Portal:Rivers

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Introduction

The Amazon River (dark blue) and the rivers which flow into it (medium blue)

A river is a natural flowing watercourse, usually freshwater, flowing towards an ocean, sea, lake or another river. In some cases, a river flows into the ground and becomes dry at the end of its course without reaching another body of water. Small rivers can be referred to using names such as stream, creek, brook, rivulet, and rill. There are no official definitions for the generic term river as applied to geographic features, although in some countries or communities a stream is defined by its size. Many names for small rivers are specific to geographic location; examples are "run" in some parts of the United States, " burn" in Scotland and northeast England, and "beck" in northern England. Sometimes a river is defined as being larger than a creek, but not always: the language is vague.

Rivers are part of the hydrological cycle. Water generally collects in a river from precipitation through a drainage basin from surface runoff and other sources such as groundwater recharge, springs, and the release of stored water in natural ice and snowpacks (e.g., from glaciers).

Rivers and streams are often considered major features within a landscape; however, they actually only cover around 0.1% of the land on Earth. They are made more obvious and significant to humans by the fact that many human cities and civilizations are built around the freshwater supplied by rivers and streams. Most of the major cities of the world are situated on the banks of rivers, as they are, or were, used as a source of water, for obtaining food, for transport, as borders, as a defensive measure, as a source of hydropower to drive machinery, for bathing, and as a means of disposing of waste. ( Full article...)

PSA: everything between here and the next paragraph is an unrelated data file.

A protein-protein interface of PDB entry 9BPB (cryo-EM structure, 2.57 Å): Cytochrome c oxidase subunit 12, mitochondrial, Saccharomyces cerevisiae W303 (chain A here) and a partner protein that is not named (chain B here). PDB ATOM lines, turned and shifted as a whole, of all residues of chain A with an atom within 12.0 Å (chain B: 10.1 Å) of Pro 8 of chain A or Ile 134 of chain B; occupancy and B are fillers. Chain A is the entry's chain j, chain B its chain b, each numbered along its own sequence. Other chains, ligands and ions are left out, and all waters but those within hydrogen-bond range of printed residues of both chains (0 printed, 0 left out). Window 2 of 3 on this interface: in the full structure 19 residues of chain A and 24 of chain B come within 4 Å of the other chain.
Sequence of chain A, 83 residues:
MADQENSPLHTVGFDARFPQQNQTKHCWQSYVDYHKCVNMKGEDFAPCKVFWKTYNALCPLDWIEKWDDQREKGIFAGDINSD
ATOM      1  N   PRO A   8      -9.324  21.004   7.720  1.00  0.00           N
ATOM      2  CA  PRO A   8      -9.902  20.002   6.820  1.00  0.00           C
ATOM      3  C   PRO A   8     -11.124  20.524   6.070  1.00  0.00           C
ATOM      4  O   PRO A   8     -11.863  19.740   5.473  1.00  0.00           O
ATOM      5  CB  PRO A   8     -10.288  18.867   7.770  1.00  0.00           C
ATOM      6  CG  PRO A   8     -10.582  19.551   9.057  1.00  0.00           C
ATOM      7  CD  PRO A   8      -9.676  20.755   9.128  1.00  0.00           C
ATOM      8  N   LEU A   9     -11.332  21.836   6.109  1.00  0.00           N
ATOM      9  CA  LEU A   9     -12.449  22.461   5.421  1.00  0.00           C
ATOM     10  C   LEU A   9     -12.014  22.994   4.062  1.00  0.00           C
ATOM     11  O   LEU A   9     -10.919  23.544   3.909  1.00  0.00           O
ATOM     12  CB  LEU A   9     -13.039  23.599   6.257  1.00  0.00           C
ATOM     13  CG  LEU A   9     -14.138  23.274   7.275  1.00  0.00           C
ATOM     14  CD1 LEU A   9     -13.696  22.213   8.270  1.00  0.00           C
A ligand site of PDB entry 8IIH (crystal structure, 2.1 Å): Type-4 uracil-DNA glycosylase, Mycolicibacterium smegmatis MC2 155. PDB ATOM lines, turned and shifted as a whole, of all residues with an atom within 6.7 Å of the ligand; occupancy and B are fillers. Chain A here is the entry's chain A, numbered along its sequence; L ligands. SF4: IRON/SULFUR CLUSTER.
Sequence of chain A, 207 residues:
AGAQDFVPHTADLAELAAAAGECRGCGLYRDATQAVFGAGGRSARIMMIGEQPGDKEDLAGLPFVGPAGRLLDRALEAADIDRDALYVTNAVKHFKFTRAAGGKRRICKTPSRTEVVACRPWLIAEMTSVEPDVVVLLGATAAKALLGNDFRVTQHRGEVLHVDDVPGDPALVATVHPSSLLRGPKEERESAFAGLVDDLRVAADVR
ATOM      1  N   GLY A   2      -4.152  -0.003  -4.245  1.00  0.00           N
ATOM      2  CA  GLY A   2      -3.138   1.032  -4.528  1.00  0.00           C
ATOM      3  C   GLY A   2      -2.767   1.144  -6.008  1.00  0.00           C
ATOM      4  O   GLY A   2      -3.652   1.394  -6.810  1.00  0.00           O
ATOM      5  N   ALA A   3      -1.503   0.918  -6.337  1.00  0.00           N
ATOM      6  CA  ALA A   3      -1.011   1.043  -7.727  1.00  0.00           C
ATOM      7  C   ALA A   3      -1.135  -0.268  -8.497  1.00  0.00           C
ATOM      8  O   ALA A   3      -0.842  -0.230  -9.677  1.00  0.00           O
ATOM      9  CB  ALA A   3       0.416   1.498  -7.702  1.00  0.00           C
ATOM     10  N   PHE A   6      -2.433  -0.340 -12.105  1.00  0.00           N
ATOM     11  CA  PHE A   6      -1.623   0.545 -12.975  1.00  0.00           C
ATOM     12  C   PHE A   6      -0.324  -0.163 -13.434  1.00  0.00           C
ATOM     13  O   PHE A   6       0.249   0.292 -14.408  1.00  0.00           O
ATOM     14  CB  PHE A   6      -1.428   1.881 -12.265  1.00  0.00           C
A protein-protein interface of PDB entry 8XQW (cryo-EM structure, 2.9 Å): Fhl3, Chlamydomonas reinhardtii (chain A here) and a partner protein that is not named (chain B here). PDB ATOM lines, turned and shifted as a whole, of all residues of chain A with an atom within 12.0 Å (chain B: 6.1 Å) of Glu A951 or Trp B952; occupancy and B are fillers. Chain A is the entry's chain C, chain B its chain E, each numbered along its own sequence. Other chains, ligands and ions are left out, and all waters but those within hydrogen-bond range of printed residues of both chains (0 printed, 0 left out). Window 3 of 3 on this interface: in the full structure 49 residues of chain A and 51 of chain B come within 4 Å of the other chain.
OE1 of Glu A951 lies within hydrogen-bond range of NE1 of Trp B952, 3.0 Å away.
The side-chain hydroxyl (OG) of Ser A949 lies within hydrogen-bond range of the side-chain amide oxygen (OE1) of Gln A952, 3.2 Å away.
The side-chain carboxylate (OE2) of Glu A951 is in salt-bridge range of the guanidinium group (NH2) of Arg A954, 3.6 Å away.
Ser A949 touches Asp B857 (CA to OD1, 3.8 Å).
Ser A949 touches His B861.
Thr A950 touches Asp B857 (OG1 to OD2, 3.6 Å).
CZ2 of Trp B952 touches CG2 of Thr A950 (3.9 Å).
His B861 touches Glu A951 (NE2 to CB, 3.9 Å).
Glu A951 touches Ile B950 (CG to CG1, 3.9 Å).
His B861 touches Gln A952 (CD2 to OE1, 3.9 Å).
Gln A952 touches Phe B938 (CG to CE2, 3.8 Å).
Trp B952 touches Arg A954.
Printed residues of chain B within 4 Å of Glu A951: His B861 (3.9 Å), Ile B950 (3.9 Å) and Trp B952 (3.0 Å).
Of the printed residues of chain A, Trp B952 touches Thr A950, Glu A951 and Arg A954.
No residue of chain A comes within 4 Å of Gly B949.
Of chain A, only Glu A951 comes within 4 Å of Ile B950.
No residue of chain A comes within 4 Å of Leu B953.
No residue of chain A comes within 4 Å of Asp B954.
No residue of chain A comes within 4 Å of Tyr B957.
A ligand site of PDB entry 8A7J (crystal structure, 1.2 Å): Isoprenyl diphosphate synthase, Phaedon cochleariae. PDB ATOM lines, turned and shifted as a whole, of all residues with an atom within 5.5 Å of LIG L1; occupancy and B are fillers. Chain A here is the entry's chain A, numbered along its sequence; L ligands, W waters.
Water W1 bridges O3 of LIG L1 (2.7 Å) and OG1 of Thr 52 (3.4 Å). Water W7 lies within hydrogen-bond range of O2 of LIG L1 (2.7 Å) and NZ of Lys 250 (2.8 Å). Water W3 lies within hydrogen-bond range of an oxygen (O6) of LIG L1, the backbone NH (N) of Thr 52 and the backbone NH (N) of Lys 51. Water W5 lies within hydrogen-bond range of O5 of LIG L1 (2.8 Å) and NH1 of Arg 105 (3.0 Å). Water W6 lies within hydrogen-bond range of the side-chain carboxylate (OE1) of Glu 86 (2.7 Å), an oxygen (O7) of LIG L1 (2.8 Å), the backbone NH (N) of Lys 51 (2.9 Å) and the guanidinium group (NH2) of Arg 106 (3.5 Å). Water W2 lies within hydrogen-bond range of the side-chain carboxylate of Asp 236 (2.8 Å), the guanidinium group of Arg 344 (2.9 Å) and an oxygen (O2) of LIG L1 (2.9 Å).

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River Parrett near Burrowbridge

The River Parrett flows through the counties of Dorset and Somerset in South West England, from its source in the Thorney Mills springs in the hills around Chedington in Dorset. Flowing northwest through Somerset and the Somerset Levels to its mouth at Burnham-on-Sea, into the Bridgwater Bay nature reserve on the Bristol Channel, the Parrett and its tributaries drain an area of 660 square miles (1,700 km2) – about 50 per cent of Somerset's land area, with a population of 300,000.

The Parrett's main tributaries include the Rivers Tone, Isle, and Yeo, and the River Cary via the King's Sedgemoor Drain. The 37-mile (60 km) long river is tidal for 19 miles (31 km) up to Oath. The fall of the river between Langport and Bridgwater is only 1 foot per mile (0.2 m/km), so it is prone to frequent flooding in winter and during high tides. Many approaches have been tried since at least the medieval period to reduce the incidence and effect of floods and to drain the surrounding fields. ( Full article...)
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T S Eliot Simon Fieldhouse.jpg
I do not know much about gods; but I think that the river is a strong brown god—sullen, untamed and intractable.
T. S. Eliot, "Four Quartets," in The Dry Salvages

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Grand Canyon Horse Shoe Bend MC.jpg
Photograph: Christian Mehlführer

Horseshoe Bend is a horseshoe-shaped meander of the Colorado River in the Glen Canyon National Recreation Area, located 5 miles (8 km) downstream from the Glen Canyon Dam and Lake Powell, near the town of Page, Arizona. It is accessible via hiking trail or an access road.

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The following are images from various river-related articles on Wikipedia.

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Maksimovsky rock in the Chusovaya River in Russia

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